City studies changing Boston demographics
Population increases present challenges
After a dramatic 30 percent drop between 1950 and 1980, Boston’s population is on the rise, outpacing national growth in the past five years. The Hub has gained more than 100,000 residents since 1980, and projections indicate another 50,000 by the year 2030.
On the web
Imagine Boston 2030: imagine.boston.gov
“Guiding Growth: Towards an Inclusive City” report: imagine.boston.gov/growth/
Yet household sizes are shrinking: More people live alone; the percentage of families has dropped, as well as families headed by married couples; in 2015, only 30 percent of Boston households contained more than two people, compared with 49 percent in 1960.
These were some of the population trends presented last month in the kick-off of a new “Boston by the Numbers” program series. Hosted by Imagine Boston 2030 and the Boston Planning and Development Agency’s research division, the series is an opportunity for Bostonians to see and discuss the data and trends that help guide long-range city planning.
The first session, held Oct. 26 at Roxbury’s BCYF Shelburne Community Center, focused on population data. Alvaro Lima, BPDA’s director of research, presented dozens of slides illustrating population numbers and demographics, from historic trends to projections for the future.
Lima explained that from 1980 to 2000, Boston’s population growth was fueled entirely by an increase in foreign-born residents, while in the 21st century the city’s foreign-born and U.S.-born populations both have risen.
The city has seen also a shift in newcomer origins. Back in 1970, the majority of foreign-born residents had come from Europe. Since then, increasing shares of immigrants come from the Americas, Asia and Africa. As of 2015, 28 percent of Boston residents were foreign-born, with the top four countries of origin being China, the Dominican Republic, Haiti and Cape Verde.
By the numbers
100,000 Boston has gained more than 100,000 residents since 1980. Projections indicate another 50,000 by the year 2030.
30 percent: In 2015, only 30 percent of Boston households contained more than two people, compared with 49 percent in 1960.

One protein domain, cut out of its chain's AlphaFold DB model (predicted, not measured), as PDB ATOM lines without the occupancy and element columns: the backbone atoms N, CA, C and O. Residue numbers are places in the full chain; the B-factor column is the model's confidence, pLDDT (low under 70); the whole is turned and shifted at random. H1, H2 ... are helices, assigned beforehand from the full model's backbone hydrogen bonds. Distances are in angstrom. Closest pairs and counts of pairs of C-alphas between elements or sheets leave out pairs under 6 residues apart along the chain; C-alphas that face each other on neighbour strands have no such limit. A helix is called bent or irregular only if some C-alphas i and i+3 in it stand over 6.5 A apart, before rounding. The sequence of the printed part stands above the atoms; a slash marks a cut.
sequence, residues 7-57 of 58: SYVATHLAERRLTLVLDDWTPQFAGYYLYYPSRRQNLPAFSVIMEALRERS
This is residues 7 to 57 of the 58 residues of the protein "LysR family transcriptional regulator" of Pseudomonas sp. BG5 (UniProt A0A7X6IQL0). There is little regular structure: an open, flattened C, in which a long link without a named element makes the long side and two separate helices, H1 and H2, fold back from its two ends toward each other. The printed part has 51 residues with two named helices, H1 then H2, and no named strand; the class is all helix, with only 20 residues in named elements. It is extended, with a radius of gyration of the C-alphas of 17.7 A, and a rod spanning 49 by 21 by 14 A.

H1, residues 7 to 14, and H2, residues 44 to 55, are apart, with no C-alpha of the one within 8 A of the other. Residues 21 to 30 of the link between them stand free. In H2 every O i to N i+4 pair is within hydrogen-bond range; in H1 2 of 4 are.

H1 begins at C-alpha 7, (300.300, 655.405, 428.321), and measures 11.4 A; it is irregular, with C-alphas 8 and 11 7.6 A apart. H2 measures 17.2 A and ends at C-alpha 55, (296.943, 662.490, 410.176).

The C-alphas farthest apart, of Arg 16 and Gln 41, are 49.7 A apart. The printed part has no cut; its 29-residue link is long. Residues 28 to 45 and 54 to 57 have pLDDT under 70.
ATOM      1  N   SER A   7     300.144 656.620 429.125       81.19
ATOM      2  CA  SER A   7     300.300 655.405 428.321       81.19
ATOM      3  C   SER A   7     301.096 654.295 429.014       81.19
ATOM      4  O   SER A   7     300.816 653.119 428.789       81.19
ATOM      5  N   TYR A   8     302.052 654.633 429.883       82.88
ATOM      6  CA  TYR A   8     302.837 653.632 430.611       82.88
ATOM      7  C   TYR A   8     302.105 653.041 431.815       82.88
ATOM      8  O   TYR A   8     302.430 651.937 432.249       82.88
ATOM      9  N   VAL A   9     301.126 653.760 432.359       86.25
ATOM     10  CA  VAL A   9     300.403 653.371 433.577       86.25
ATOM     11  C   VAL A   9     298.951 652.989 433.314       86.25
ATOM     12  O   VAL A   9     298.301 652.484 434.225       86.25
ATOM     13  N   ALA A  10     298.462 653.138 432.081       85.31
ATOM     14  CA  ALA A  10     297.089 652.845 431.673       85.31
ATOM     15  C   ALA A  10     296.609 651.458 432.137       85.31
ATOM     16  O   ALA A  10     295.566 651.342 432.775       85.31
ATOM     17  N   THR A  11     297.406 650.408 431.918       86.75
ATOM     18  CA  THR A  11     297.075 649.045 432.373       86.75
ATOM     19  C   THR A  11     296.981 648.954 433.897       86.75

28 percent: As of 2015, 28 percent of Boston residents were foreign-born, with the top four countries of origin being China, the Dominican Republic, Haiti and Cape Verde.
723,500 The BPDA’s population models, factoring in projected births, deaths, in-migration and out-migration, predict that in 2030, the population will reach 723,500.
In terms of the city’s racial and ethnic makeup, proportions have changed dramatically over the past several decades. In 1970, the city was 80 percent white, about 16 percent black, less than 3 percent Latino and less than 2 percent Asian. By 2010, the city had flipped to solidly “majority-minority,” where whites had dropped to 47 percent of the population while blacks made up 22 percent, Latinos 17.5 percent and Asians 9 percent.
The BPDA data showed how racial and ethnic groups are concentrated geographically. The black/African American population in 1970 predominantly lived in Roxbury and in neighboring parts of Dorchester and Mattapan; in 2010 the black population was still concentrated, but had increased throughout Dorchester, Mattapan and Hyde Park. Latinos barely register on the map in 1970, but today are concentrated largely in East Boston and Jamaica Plain.
In 2015, the total city population stood at 667,137. The BPDA’s population models, factoring in projected births, deaths, in-migration and out-migration, predict that in 2030, the population will reach 723,500. This estimate falls between predictions by the Metropolitan Area Planning Council (709,500) and the UMass Donahue Institute (752,000).
Lima discussed some of the implications of a decreasing percentage of family households.
“We have smaller and smaller households,” Lima said, “and that has a huge impact for the kind of housing we build.”
Household size, however, still varies by neighborhood, with Dorchester, Mattapan, East Boston and Hyde Park having household sizes above the city average, and other areas such as Back Bay, Beacon Hill and Fenway falling below the average.
One graph depicting “net migration” showed that from 2007–2014, there was a large annual migration into the city of people ages 17–24, but an out-migration of all other age groups.
Unlike in some small towns where the majority of residents might tend to be born there, grow up, stay, and die there, Boston’s population bulge of college students and young adults makes it difficult to plan ahead for housing, schools and transportation, Lima noted.
“When you [first] have kids, you can be in a small house, but when you have two kids, maybe you move to a city outside Boston,” he said. “It’s very complicated, because you have to make assumptions on how people will behave in the future.”
Before the presentation, Imagine Boston 2030 community engagement staff led a few attendees through an exercise in city planning, using Lego bricks to represent the placement of housing, climate change adaptation measures and public spaces on a blank coastal “city,” bringing home in a small way the many tradeoffs faced in balancing multiple needs and limited space.
Though this first session drew only a handful of attendees, organizers hope to engage more residents and spark discussions as the Boston by the Numbers series continues through the fall and winter.
Upcoming sessions, with data topics still to be announced, are as follows: Nov. 17 at Mattapan Health Center; Dec. 12 at District Hall, Seaport District; Jan. 19 at Boston Public Library, Copley; Feb. 15 at Josiah Quincy School, Chinatown. All sessions are scheduled for 6:30–8 pm. In addition, one session will be in East Boston, with date and location to be determined.